TransLink in talks with QBIC over service rationalisation

By: Jason Whittaker

The Queensland Bus Industry Council (QBIC) is about to enter into discussions with the Queensland Government over the future of

The Queensland Bus Industry Council (QBIC) is about to enter into discussions with the Queensland Government over the future of TransLink-funded public transport services.

The talks are set to commence next week amid speculation of significant cuts to government funding for private operators that provide services under the TransLink scheme.

QBIC President Graham Davis says it’s "far too early to say how it will impact TransLink service providers".

But he adds: "You don’t have to be Einstein to work out that times are tough. But what we want to do is work out what sort of framework we can collaboratively work with government in making sure that public transport doesn’t lose out."

The Queensland Government is seeking strategies to plug a $14 billion hole in government revenue. On June 2 Premier Anna Bligh announced the state would sell a number of lucrative state-owned assets to meet the budget shortfall.

Davis says no growth or a reduction in the level of public services being provided to Queensland would be "an incredible backward step".

"Because the area is still growing, public transport must still play a vital role, because standing still is in fact going backwards," he says.

"We’re going to have conversations with TransLink and we’re going to explore what the options are."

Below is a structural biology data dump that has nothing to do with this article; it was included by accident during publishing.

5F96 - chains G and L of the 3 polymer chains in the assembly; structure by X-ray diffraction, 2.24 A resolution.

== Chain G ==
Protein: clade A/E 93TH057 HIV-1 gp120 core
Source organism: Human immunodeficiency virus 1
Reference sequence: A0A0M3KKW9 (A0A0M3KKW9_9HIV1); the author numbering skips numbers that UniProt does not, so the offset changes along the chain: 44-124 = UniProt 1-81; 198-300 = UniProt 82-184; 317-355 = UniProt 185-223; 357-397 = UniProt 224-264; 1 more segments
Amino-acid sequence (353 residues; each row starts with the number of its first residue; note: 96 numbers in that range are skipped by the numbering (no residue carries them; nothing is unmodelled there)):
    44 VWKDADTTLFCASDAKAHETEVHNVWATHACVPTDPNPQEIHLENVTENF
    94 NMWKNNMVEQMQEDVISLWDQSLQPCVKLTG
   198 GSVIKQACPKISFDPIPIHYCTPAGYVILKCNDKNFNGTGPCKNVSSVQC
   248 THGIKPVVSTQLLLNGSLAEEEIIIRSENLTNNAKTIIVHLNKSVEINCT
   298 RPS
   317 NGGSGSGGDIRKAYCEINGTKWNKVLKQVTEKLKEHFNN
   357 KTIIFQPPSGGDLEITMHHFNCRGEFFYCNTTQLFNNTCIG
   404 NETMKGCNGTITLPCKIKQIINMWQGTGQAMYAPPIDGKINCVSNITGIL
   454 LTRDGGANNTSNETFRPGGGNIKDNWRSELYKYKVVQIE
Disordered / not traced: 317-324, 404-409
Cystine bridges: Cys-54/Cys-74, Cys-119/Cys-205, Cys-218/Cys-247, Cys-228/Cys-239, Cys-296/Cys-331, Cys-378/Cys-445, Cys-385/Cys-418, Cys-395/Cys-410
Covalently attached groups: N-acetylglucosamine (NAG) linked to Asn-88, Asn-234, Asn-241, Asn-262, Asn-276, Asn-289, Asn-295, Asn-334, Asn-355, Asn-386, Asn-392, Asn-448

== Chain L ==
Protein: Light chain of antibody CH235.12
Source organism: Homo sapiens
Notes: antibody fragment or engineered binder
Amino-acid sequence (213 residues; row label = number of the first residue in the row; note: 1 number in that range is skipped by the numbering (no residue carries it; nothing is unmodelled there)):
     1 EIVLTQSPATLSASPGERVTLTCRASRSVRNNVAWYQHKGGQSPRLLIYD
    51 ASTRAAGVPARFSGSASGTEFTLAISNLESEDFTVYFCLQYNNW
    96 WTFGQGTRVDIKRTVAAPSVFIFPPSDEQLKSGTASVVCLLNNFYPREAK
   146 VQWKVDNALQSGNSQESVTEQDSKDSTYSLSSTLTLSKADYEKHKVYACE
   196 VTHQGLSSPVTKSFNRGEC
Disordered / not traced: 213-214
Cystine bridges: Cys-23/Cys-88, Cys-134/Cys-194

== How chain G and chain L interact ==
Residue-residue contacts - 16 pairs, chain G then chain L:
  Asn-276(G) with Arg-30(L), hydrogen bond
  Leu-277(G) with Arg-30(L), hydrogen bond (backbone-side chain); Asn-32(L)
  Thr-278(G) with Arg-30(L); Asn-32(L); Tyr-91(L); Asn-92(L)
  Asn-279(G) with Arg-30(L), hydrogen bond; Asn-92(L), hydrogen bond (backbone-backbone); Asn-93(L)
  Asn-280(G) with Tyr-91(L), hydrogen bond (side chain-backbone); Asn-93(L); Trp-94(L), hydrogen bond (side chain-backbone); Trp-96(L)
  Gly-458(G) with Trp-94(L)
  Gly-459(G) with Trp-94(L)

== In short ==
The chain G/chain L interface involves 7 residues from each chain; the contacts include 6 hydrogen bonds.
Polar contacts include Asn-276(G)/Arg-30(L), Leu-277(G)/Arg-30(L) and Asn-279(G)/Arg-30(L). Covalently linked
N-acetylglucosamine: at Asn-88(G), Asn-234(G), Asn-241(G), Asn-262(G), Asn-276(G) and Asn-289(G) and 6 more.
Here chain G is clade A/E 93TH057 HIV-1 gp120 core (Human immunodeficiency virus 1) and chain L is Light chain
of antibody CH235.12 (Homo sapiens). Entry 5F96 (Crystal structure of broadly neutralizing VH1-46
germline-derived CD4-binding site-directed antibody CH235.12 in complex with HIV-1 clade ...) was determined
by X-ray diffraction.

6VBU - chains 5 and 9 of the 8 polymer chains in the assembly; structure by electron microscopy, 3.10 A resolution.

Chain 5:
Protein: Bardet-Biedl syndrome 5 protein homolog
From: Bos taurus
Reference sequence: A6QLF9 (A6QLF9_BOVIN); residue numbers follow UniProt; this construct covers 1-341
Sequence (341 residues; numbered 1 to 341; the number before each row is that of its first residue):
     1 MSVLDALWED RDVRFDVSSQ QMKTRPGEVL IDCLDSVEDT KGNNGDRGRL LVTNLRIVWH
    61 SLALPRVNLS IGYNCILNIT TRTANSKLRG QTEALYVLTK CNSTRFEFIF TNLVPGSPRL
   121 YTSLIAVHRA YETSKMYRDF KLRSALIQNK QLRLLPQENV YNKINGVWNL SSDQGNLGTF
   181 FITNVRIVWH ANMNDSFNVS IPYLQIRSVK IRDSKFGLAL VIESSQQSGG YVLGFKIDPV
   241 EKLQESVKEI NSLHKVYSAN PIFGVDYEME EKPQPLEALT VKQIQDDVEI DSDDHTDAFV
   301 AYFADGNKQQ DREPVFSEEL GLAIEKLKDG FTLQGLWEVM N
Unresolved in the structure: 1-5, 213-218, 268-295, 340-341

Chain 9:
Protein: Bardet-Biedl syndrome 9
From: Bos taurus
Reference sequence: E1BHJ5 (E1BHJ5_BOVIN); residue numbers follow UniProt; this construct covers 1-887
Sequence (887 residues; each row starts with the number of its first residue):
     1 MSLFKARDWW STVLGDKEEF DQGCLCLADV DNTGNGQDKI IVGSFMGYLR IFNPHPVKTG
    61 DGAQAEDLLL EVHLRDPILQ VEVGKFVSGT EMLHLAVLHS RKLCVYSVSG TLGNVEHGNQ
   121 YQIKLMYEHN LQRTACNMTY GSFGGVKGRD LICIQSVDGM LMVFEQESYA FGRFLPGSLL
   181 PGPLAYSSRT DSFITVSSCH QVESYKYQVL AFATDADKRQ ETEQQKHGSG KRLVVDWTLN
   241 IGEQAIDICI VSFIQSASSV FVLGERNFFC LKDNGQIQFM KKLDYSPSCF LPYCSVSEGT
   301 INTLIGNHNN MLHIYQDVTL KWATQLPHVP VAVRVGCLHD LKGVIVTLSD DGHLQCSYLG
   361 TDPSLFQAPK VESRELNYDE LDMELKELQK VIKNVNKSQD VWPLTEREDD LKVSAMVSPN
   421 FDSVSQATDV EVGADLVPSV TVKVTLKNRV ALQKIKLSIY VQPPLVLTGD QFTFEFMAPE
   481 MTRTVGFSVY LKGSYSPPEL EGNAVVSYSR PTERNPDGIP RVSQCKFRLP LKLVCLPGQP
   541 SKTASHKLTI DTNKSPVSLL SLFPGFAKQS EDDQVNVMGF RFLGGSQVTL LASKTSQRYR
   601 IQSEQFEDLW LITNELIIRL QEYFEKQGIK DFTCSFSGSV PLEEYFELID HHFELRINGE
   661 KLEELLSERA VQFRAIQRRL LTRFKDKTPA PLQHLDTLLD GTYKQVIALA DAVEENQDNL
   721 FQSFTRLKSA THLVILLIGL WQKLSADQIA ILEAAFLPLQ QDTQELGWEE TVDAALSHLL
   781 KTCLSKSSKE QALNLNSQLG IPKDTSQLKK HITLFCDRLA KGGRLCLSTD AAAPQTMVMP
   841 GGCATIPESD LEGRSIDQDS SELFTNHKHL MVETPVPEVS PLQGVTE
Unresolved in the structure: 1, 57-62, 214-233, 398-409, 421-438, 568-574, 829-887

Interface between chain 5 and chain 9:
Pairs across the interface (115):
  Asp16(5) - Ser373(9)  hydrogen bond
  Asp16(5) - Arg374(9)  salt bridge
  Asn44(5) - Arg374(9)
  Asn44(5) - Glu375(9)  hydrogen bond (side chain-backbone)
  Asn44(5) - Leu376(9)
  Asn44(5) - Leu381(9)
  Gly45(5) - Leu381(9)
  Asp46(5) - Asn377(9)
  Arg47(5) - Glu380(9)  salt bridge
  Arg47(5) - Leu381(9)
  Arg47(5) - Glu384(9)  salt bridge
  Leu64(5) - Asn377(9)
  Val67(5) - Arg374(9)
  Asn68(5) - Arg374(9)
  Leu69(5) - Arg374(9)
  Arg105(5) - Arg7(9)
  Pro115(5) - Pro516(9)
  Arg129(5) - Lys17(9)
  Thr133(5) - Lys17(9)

Speculation over TransLink funding follows last week's announcement by Transport Minister Rachel Nolan that the Southern Cross Transit public transport service running from Brisbane to Mt Crosby will not be funded by the government.

Southern Cross Transit has sought access to funding for the service – called CityLink – under TransLink since it commenced its first service in December 2007.

After investing more than $100,000 in the service, Southern Cross Transit finished up the CityLink run on Friday, June 26, 2009.

Nolan says the CityLink service between Ipswich and Indooroopilly, via Karalee and Karana Downs, does not meet the population density criteria to make it eligible for funding.

"For public transport services to provide value for money and to operate cost effectively, they must service medium to high-density areas, which is not the case for the CityLink service," she says.

Member for Moggill Dr Bruce Flegg says 10,000 people in the Mt Crosby, Anstead, Karana Downs and Karalee areas are now unable to access public transport, save for a Maxi Taxi service running to the city.

"The Brisbane City Council is running a personalised public transport service from Mt Crosby to Bellbowrie, between 400-600 passengers a week, in maxi-taxis," says Flegg. "It’s the busiest service they’ve ever run.

"It’s a very inefficient highly expensive way to service a community that ought to have a large bus service."

According to Southern Cross Transit figures, CityLink has carried in excess of 7000 passengers.

The service compares well to TransLink’s own patronage figures in urban fringe areas, such as Samford Valley (3290 residents), Amberley-Rosewood (2139 residents) and the trial Hinterland Connect Bus Service that serves a population of only 3218 people, Southern Cross Transit says in a statement.

"Hopefully, somewhere down the track, not to far down we hope, the government will revisit the issue of providing funding, no matter how small it is, for public transport to these fast growing communities," it says.

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